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Encyclopedia > Lartigue

Lartigue is the name of a monorail system invented by the French engineer Charles Lartigue (1834-1907). The most famous Lartigue railway was the Listowel and Ballybunion Railway, which opened on 1 March 1888. The Walt Disney World Monorail A monorail is a metro or railroad with a track consisting of a single rail (actually a beam), as opposed to the traditional track with two parallel rails. ... Look up engineer on Wiktionary, the free dictionary. ... 1834 was a common year starting on Wednesday (see link for calendar). ... 1907 (MCMVII) was a common year starting on Tuesday (see link for calendar). ... The Listowel and Ballybunion Railway was a 9 mile monorail built on the Lartigue principle in County Kerry in Ireland. ... March 1 is the 60th day of the year in the Gregorian calendar (61st in leap years). ... 1888 is a leap year starting on Sunday (click on link for calendar). ...

Lartigue had seen camels in Algeria carrying heavy loads balanced in panniers on their backs. This inspired him to design a new type of railway. Instead of two parallel tracks on the ground, it had a single rail sitting above the sand and held at waist height on A-shaped trestles. The carriages would sit astride the trestles like panniers. Species Camelus bactrianus Camelus dromedarius A camel is either of the two species of large even-toed ungulate in the genus Camelus, the Dromedary (Single hump) and the Bactrian Camel (Double hump). ... For the locomotive, see Pannier tank locomotive A pannier is a basket, bag, or similar container, possibly large, and carried either in pairs slung over the back of a beast of burden, or attached to a bicycle or motorcycle. ... Patterns in the sand Sand is an example of a class of materials called granular matter. ...

By 1881 Lartigue had built a 90km monorail to transport esparto grass across the Algerian desert, with mules pulling trains of panniers that straddled the elevated rail. A dune in the Egyptian desert In geography, a desert is a landscape form or region that receives little precipitation - less than 250 mm per year. ... For other uses of the word mule, see mule (disambiguation). ...

Another problem with using the Lartigue system in populated areas was that due to the track's design it was not possible to build level crossings. In order for a road to cross the track, a kind of double-sided drawbridge had to be constructed, which required an attendant to operate it. A level crossing at Chertsey, England, as the barriers rise The term level crossing (also called: railroad crossing or grade crossing) is a crossing on one level (or at grade) - without recourse to a bridge or tunnel - used to describe the crossing of a railway line by a road, path... A typical rural county road in Indiana, USA, where traffic drives on the right. ... Drawbridge crossing fortification ditches at Fort Ticonderoga. ...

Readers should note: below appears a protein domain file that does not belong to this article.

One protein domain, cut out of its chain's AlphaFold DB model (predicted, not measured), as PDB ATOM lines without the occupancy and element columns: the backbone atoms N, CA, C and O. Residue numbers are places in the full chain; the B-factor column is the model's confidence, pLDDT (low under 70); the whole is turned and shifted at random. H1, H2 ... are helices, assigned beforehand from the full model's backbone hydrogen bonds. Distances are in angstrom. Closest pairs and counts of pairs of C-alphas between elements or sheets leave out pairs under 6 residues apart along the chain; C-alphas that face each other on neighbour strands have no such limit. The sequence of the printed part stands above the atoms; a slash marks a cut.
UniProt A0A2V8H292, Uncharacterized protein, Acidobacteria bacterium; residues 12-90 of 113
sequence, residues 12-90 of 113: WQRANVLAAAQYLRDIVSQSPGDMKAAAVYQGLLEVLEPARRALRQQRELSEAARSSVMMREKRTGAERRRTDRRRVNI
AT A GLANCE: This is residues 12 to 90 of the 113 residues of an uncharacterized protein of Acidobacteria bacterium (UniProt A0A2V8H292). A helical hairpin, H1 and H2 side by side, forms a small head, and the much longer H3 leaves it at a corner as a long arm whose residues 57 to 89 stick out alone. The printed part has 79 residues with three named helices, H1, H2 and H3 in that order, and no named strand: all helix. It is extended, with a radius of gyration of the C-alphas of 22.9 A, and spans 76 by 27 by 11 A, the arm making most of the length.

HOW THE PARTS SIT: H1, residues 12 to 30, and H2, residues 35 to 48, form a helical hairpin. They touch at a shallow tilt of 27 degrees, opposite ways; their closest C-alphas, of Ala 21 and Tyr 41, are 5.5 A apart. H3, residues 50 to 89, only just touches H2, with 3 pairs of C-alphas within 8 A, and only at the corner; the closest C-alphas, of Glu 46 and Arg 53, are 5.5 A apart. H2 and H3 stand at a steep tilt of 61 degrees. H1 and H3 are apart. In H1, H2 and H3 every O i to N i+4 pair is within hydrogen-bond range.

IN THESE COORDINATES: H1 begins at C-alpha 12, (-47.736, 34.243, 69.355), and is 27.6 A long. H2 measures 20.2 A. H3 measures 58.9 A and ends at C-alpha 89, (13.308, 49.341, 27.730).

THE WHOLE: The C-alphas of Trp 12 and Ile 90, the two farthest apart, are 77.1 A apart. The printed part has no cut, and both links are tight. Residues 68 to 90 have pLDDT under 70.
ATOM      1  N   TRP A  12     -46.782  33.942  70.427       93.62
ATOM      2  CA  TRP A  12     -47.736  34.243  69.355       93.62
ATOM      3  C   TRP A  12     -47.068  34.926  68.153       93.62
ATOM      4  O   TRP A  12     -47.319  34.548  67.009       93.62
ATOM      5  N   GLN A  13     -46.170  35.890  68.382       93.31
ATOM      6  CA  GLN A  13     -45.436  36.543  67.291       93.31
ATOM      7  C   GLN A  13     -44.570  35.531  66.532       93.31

Another example

Another inventor in the 1970s built a forestry railway system using A-frame rails laid directly on the ground. The locomotive incorporated a crane which could move the track panels around as required. Since the line only carry one product, it is relatively easy, like the grass hauled by the Lartigue system, to balance the loads.

External links

  • The Rebuilt Lartigue Monorailway website
  • Modern day Lartigue railway photos
  • Original Lartigue Goods Store Restoration project

  Results from FactBites:
Jacques Henri Lartigue - definition of Jacques Henri Lartigue in Encyclopedia (614 words)
Although best known as a photographer, Lartigue was a capable if not especially gifted painter and showed in the official salons in Paris and in the south of France from 1922 on.
Lartigue, however, photographed everyone he came in contact with, his most frequent muses being his three wives, and his mistress of the early 1930s, the Romanian model Renée Perle.
His son, Dani Lartigue, as well as being a painter, is a noted entomologist specialising in butterflies, and is patron of a museum in St Tropez which, alongside paintings and souvenirs of his father, contains an example of every French diurnal butterfly.
  More results at FactBites »



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